SDN Missions or SDN Madness?

In my blog yesterday I talked about the risks to SDN, with the largest being a disconnect between SDN missions and SDN implementations.  I got a couple of emails asking just what “SDN missions” might be, and I think that’s a fair question.  Missions reflect a benefit case, after all, and benefit cases are needed to drive SDN deployment.  I’ve been working through a market model of SDN, and while the full set of results won’t be available till next month, I do have some “mission” comments I can make now.

Whatever one of the three “models” of SDN architecture you accept (central/OpenFlow, distributed/IP, or Nicira-like) the fact is that all of the models have limitations in terms of mission.  There is absolutely no reason to believe that complete central control of a service network at even the scale of a large enterprise could be made to work.  The notion that SDN might be less costly (operationally or in capex) than current networks can be defended in limited geographies like a data center, and can be postulated with reasonable confidence at the metro level, but it can’t be defended globally or even nationally based on what we have.  If you try to make an SDN value proposition you can make it inside a data center or perhaps in an IP core area (as Google has proved).  For anything broader you’ll have to wait a bit.

This is the core of the mission challenge.  It’s easy to propose to pack the family into the car and head out to Disneyworld, then get everyone to focus on the packing and route planning.  If you didn’t know where you were taking them things might be a bit more challenging.  We really need to have an SDN end-game to justify getting enterprise or operator planners involved in laying out their SDN direction.  Who is articulating that compelling destination?  Vendors like Cisco may offer an architecture for SDN but what are the specific driving benefits, the utopian future vision?

Devices  would be helpful to gaining a sense of SDN evolution.  If you want to do more than experiment with SDN today or deploy it in a data center, you have to do so by adding SDN/OpenFlow features to current hardware.  Well, that pretty well eradicates the cost advantage doesn’t it?  I buy what I always did, I add a layer of SDN to it, and somehow that becomes cheaper?  How about benefits beyond device cost?  The original goal of SDN (before we SDN-washed everything we could get our hands on) was to centralize network control so as to improve utilization and operations efficiency.  Can that be done?  We don’t really have a complete picture to measure the prospective outcome.  And few vendors have articulated a complete vision of even a limited SDN mission.  None have articulated a complete vision of a universal SDN mission.  If SDN isn’t universal in scope, can it have profound operations benefits?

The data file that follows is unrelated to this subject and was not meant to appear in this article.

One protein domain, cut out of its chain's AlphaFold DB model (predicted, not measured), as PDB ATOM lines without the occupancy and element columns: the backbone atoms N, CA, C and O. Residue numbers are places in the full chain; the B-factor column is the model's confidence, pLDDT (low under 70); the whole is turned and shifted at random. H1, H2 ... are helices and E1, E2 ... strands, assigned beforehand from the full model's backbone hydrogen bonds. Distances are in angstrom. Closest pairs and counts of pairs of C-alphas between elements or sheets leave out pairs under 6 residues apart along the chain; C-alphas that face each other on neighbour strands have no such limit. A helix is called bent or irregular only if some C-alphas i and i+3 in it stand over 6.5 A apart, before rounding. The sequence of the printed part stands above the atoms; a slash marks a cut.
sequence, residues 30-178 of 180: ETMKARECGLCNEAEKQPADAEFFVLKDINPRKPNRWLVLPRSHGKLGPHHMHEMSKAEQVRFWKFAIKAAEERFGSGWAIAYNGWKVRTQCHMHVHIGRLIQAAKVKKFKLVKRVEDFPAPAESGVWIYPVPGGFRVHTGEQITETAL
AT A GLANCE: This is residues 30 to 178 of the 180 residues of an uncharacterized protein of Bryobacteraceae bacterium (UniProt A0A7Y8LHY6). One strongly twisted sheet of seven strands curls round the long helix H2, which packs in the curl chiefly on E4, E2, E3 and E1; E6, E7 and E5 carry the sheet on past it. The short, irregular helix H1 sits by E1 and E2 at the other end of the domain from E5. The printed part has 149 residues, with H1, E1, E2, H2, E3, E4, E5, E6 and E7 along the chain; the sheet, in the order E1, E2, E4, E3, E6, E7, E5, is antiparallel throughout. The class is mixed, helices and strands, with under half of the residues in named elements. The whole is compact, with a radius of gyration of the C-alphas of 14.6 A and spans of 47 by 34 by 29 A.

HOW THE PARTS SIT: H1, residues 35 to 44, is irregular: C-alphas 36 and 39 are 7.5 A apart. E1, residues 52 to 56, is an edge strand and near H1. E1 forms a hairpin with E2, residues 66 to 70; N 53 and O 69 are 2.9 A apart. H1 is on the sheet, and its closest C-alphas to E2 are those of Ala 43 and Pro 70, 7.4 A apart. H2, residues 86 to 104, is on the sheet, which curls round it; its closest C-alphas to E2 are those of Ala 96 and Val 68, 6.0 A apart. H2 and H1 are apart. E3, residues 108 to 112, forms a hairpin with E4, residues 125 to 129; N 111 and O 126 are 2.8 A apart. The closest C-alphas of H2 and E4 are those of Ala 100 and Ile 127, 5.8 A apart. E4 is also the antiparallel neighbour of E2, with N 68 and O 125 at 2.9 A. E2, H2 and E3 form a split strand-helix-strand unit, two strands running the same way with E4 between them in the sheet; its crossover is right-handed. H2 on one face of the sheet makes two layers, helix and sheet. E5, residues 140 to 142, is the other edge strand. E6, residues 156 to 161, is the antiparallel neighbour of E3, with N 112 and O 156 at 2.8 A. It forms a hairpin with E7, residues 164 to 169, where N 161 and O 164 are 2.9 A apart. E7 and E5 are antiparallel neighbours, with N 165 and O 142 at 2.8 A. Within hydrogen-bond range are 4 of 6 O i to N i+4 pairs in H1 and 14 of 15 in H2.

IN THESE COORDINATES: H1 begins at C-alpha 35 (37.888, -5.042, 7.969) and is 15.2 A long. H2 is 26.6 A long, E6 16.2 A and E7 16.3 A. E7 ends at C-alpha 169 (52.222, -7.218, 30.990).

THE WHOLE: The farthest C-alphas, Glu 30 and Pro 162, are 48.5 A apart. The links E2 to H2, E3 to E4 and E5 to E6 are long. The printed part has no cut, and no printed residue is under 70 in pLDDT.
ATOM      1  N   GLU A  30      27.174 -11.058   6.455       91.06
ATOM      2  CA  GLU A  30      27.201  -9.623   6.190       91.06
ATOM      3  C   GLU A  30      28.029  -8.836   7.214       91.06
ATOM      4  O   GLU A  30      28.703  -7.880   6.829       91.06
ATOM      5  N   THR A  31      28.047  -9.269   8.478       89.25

There are clear SDN values, real missions.  You can utilize SDN to improve traffic management in data centers and core networks to enhance availability.  You can utilize SDN to combine provisioned services with best-efforts infrastructure if you’re an operator.  You can tie SDN easily to tenants in a public cloud and to applications in a private cloud.  We could build a whole new vision of security based on SDN, a new model for cloud service infrastructure.  So where are the models for these things?  You tell me. Only a couple vendors have met even a basic test of functionality in their briefings to me on SDN.  Most tell me that other pieces are from other vendors.  In the end, nearly all vendors tell us that they are supporting the cloud revolution with their SDN plan, but if you define anything that connects software as SDN you’ve set a pretty low bar for yourself in supporting revolutions.

So am I becoming an SDN skeptic?  No, I’m becoming hype-shy having been bitten multiple times.  I think, based on what I’ve gotten from buyers and vendors, I could draw out an “SDN destination plan” for the missions I outlined above.  I think others could do the same thing, but I don’t think we’re demanding that anyone do that.  We are so quick to declare SDN utility and interest because SDN is “new” and “revolutionary” that we aren’t insisting vendors offer more in SDN than simple entertainment.  Maybe that Disneyworld analogy was better than I thought.  SDN Fantasyland, anyone?

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